When the Colorado Rockies traded Troy Tulowitzki to the Toronto Blue Jays, many thought another move would be quick to follow.
Outfielder Carlos Gonzalez seemed to be the next one shipped out of town for pitching prospects. Gonzalez has a big contract, wants to win and the Rockies are in big need of some pitching. It all made sense.
But Rockies general manager Jeff Bridich did his best Lee Corso impersonation ‑– Not so fast, my friend.
Bridich decided to keep Gonzalez last season and it paid off for the outfielder. Not in the win column but Gonzalez proved he was healthy once again and went on a tear. After Tulowitzki was traded on July 28, Gonzalez went off for 20 home runs and 46 runs batted in. Paired with Nolan Arenado, the Rockies had a one-two punch that left plenty of pitchers scared.
So now the offseason comes and rumors of the Rockies shipping Gonzalez out of Denver start to heat up once again. Those rumors should be shut down quick as the Rockies need to keep Gonzalez.
Bridich has already called Gonzalez part of the Rockies’ core this offseason. He wants Gonzalez here and the outfielder seems to want to stay in Denver. He has strong friendship with Arenado and feels that with time the Rockies could start to compete.
“Right now, my mind is ready for spring training with the Rockies,” Gonzalez told The Denver Post on Nov. 12. “I’m happy where I’m at right now. If we can continue to get better as a team, all the young guys, we’ll be good.
“I’m not worried about trades. I can’t do anything with that. The only thing I focus on is getting my strength and getting in shape. Right now, I feel good.”
After watching the team wait and wait to trade Tulowitzki, it would make sense for the Rockies to strike while the iron is hot with Gonzalez. But that is not the case. When Gonzalez is healthy, he has the ability to put a team on his back. The Rockies need star power and they have it with Gonzalez.
The numbers alone, 40 HRs and 97 RBIs, speak for themselves. But Gonzalez is much more than a masher at the plate, he is a five-tool player. He has the speed to get to balls in the gap, which is key playing 81 games at Coors Field, and has the arm to gun down runners at any base from any outfield position. His base stealing was not what it used to be last season when he only swiped two bags but he still has the speed to be a threat.
The No. 1 reason people say don’t let the Rockies trade Gonzalez is because there is no trust that the front office would get anything back for him. A major complaint about the Tulowitzki trade was that no major-league ready pitching was acquired. The same would happen with Gonzalez.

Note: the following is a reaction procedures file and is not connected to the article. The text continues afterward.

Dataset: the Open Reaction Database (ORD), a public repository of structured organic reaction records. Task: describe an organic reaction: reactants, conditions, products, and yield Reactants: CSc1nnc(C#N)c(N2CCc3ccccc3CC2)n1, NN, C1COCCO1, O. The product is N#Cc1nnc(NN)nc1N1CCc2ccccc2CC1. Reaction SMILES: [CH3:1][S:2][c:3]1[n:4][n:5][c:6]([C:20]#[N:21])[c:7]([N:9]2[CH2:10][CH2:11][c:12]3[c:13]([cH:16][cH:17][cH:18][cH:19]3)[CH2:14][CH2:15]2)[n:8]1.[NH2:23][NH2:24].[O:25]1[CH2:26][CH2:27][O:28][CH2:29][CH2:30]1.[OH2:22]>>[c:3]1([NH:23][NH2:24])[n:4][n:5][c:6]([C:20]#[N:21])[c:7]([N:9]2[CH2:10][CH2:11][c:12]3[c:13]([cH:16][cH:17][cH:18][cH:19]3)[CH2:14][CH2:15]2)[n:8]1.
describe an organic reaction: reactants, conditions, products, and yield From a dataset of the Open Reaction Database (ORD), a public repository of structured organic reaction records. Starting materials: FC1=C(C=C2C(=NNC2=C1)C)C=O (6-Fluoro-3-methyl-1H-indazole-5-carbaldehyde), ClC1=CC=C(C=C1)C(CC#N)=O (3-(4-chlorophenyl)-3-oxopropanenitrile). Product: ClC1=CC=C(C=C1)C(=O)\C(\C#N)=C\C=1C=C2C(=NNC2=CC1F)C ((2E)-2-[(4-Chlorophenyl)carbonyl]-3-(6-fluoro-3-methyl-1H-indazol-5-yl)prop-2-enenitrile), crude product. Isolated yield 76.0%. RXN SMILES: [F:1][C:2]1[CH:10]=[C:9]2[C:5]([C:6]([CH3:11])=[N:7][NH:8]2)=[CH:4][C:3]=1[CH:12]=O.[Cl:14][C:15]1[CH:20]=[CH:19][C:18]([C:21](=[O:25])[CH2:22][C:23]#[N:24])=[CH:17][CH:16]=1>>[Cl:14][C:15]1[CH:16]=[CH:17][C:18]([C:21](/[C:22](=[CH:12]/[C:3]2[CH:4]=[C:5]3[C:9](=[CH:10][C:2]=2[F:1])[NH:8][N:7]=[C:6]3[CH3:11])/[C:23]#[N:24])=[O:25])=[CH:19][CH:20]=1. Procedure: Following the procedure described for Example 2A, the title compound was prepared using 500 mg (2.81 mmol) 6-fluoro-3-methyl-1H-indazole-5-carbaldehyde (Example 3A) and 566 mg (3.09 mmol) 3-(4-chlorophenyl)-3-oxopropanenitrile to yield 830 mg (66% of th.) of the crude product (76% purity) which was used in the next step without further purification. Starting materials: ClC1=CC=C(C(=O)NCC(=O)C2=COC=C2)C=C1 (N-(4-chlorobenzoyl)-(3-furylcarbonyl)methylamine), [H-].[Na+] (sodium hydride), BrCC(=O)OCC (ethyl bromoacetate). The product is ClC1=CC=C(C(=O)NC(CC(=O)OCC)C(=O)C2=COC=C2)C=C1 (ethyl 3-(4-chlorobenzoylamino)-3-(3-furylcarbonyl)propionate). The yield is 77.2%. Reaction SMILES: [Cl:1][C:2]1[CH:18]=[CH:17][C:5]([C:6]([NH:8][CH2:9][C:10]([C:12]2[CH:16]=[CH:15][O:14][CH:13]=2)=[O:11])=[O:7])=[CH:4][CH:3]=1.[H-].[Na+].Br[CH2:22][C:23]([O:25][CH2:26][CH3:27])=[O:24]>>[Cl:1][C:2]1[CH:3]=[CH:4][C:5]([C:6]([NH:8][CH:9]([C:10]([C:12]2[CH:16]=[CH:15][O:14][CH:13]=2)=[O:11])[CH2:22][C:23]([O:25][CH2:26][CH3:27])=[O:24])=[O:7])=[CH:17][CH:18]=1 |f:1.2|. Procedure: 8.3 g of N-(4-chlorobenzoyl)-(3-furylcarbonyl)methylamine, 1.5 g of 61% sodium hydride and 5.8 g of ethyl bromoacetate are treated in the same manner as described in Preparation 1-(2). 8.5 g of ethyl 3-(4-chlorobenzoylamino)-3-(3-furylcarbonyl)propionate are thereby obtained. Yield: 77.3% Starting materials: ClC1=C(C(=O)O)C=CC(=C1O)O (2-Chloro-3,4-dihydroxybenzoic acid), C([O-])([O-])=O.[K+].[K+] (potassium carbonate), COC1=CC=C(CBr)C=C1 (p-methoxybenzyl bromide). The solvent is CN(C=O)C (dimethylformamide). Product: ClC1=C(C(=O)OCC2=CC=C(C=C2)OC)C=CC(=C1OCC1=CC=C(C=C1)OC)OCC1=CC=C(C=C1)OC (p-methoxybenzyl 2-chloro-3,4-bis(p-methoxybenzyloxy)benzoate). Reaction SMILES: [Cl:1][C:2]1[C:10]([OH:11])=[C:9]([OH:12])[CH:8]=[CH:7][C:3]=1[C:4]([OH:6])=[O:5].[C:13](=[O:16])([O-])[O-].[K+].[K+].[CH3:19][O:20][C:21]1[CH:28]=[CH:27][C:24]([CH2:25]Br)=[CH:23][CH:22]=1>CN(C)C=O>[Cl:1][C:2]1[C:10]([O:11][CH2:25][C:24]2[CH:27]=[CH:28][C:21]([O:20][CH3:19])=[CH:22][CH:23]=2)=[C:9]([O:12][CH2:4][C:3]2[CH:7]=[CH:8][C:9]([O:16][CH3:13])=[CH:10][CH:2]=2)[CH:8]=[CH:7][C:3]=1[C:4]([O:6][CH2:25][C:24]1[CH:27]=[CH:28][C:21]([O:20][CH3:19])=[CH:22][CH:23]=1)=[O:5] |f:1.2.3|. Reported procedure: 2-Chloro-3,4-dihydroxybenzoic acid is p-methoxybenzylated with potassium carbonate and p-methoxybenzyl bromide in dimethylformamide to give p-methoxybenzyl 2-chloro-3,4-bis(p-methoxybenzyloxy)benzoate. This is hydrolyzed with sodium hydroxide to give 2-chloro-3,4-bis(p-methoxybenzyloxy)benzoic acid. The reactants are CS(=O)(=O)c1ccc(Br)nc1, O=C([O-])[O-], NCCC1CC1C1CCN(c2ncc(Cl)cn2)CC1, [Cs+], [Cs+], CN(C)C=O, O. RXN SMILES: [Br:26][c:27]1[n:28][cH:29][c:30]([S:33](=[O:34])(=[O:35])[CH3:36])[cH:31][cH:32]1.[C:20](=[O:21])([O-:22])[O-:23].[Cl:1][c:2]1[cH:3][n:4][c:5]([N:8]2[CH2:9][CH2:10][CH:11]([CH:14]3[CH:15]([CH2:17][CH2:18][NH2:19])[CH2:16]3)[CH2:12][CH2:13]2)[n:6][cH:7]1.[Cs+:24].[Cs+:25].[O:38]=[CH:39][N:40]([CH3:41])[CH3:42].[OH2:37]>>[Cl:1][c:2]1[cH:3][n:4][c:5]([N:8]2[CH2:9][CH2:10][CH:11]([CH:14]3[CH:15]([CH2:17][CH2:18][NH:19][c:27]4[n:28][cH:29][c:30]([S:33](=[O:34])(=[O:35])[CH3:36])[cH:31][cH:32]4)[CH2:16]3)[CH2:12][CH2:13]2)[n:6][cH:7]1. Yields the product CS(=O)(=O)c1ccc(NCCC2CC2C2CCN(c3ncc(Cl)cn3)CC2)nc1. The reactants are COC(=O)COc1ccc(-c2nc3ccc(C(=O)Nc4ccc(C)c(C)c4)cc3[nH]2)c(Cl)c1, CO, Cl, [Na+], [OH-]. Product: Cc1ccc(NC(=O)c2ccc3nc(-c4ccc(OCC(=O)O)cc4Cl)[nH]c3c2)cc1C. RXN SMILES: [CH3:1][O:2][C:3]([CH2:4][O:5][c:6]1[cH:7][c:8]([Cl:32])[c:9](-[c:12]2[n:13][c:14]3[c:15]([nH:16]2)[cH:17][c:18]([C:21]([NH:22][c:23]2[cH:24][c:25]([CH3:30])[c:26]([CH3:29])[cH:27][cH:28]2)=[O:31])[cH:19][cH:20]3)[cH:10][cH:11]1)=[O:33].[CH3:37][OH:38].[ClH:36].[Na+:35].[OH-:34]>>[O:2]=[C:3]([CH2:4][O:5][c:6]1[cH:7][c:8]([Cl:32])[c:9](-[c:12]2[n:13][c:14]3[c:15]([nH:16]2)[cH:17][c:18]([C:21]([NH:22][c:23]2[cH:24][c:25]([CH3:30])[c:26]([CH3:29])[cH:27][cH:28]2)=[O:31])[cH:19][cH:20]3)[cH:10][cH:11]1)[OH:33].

With his injury-history, teams would be nervous to give up too much for him. The same was said for Tulowitzki. Both are unbelievable talents but teams don’t want a player that will sit out for extended periods of time. And those teams don’t want to give up stud pitchers either.
But the main reason to not trade Gonzalez is he can be something to build around. Combining him and Arenado creates a left-right power combination that a lot of teams dream of. Both players are complete as well. They can hit for power, average and field their position. Those types of players don’t grow on trees.
The Rockies have not been relevant in a long time but having Gonzalez on their roster gives them a shot to get there. At the age of 30, the outfielder still has some good years left and the Rockies have him under contract until 2017.
If the Rockies are looking to trade a power bat for pitching, Corey Dickerson may be the way to go. While he is a great hitter, his defense is suspect at times. There is no worry with Gonzalez’s defense.
In the long run, the Tulowitzki trade will end up being the right move. The shortstop didn’t seem as motivated when the team was losing and if even one of the pitching prospects pan out it will be a win for the Rockies. But don’t completely tear the team apart. Colorado needs to have a little something to start building with and while Arenado has surged to stardom, Gonzalez still has what it takes to be a focal point of the Rockies.